Dir: Fernando Eimbcke. Mexico. 2008. 81 mins .
At first, Mexican director Fernando Eimbcke's second film appears to be another droll, quirky movie about teenagers which remind us that sometimes, when nothing happens, everything happens. Rather like his debut, Duck Season, which garnered festival action, critical plaudits and theatrical release in 30 territories - including the US - following its Cannes debut.
It even uses one of the same young actors, Diego Catano; initially, the only obvious difference is that Lake Tahoe is set outside and shot in colour rather than black and white.
But it gradually becomes clear that something else is going on here, and by the end what began as an exercise in Latin American deadpan comedy a la 25 Watts has developed a firm emotional grip.
It's also a textbook example of how to tell a story in pictures rather than words. The little dialogue there is stands at several removes from what matters - which is one of the things that makes Lake Tahoe such an accurate portrait of a teenage boy.
Picked up by Paris-based sales company Funny Balloons a month before its Berlinale competition bow, the film should at least equal the impressive distribution tally of Eimbcke's debut.
Lake Tahoe's siesta pace, and the fact that we have to sit through almost an hour before we're given the information that causes us to reassess the film's likeable inconsequentiality, will winnow out the popcorn audience.
But this is still a surefire arthouse bet, and although the story is small its style is big and theatrical: the limpid widescreen photography of Alexis Zabe (Duck Season, Silent Light) is not designed for a TV screen.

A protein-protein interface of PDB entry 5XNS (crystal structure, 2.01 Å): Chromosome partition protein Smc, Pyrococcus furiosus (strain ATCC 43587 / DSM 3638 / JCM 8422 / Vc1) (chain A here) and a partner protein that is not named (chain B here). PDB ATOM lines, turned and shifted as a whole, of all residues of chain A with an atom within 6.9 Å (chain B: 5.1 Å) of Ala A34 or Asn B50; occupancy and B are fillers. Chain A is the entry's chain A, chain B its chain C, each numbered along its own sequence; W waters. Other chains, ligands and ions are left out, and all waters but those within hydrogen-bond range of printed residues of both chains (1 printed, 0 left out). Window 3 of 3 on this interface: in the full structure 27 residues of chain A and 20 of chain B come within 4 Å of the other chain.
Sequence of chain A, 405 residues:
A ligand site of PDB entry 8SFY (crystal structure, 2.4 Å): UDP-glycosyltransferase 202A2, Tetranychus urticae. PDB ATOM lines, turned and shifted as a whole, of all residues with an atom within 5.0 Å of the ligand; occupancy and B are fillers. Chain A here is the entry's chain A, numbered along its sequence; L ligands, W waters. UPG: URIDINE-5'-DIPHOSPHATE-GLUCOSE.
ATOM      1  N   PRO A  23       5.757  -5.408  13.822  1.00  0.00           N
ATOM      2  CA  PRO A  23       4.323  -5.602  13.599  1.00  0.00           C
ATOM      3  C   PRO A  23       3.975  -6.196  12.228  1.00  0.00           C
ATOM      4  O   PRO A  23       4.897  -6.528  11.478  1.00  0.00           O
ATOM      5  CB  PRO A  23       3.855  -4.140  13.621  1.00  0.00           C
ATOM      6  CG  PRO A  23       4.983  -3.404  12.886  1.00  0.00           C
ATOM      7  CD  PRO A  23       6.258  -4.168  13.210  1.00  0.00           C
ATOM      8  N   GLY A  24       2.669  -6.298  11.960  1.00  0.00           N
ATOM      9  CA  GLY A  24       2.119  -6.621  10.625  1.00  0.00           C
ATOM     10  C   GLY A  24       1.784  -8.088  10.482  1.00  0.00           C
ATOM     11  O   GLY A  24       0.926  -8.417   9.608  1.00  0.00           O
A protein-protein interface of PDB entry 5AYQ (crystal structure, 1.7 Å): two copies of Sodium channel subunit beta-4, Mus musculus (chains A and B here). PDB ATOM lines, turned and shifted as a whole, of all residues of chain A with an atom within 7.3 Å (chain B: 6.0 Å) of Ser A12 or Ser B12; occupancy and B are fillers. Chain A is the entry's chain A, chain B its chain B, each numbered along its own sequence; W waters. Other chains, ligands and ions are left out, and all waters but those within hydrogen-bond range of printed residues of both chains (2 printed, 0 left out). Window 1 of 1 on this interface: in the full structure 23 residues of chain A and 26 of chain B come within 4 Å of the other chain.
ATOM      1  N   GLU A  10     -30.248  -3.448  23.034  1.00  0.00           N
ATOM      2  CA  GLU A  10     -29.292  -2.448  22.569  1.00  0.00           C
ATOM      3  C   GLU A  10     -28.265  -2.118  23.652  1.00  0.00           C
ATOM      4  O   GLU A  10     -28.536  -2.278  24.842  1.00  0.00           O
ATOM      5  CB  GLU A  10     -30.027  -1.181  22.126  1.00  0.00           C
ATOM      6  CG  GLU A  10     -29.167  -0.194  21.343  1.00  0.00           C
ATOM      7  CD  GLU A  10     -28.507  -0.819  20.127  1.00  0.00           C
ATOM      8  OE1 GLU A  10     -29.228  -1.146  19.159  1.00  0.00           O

Long static shots establish the sunny desolation of a small Mexican port town (actually Puerto Progreso in Yucatan) in the off season. Juan (Catano) has crashed his car into a telegraph pole on a deserted street; we don't know why, or even whether the car is really his.
He goes in search of a mechanic, and for a while we feel we've stumbled into a deadpan Mexican version of the Iranian film The White Balloon, as Juan has run-ins with a series of characters in an increasingly circuitous attempt to fix the problem.
These include Don Heber (Herrera), a grumpy old mechanic with a dog; Lucia (Valentine), a punkette wannabe-vocalist and teen mother who works (or mostly doesn't work) in an auto parts shop; her boss (or lover' we never find out) David (Juan Carlos Lara), who is more interested in turning Juan on to kung-fu than fixing his Nissan.
As in Duck Season, the use of a cast of mostly non-professional actors who are not making much attempt to emote, grounds the film's performances in a highly believable teen world.
Eimbcke is a master of tone, moving deftly from funny-profound scenes of teen neo-realism to others - like one in which Juan is dragged around town by Don Heber's dog - that are pure slapstick.
The deliberate pace, from one carefully-framed static camera shot to another, is accentuated by an obtrusive use of blackscreen scene dividers, some lasting several seconds - though the sound often runs on, and the effect can be hilarous rather than artsy (as when we get Enter The Dragon with the sound efffects but no picture).
The only burst of music in a soundtrack dominated by background traffic noise and dog barks comes when Lucia turns on her ghettoblaster.
After its shift into more conventionally-dramatic territory around 55 minutes in, the script sets itself the problem of where to go, post-revelation. Though there is a brief lull, the film finds its feet again, and the ending is surprisingly moving, without being remotely sentimental.
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Jaime Bernardo Ramos
Juan Carlos Lara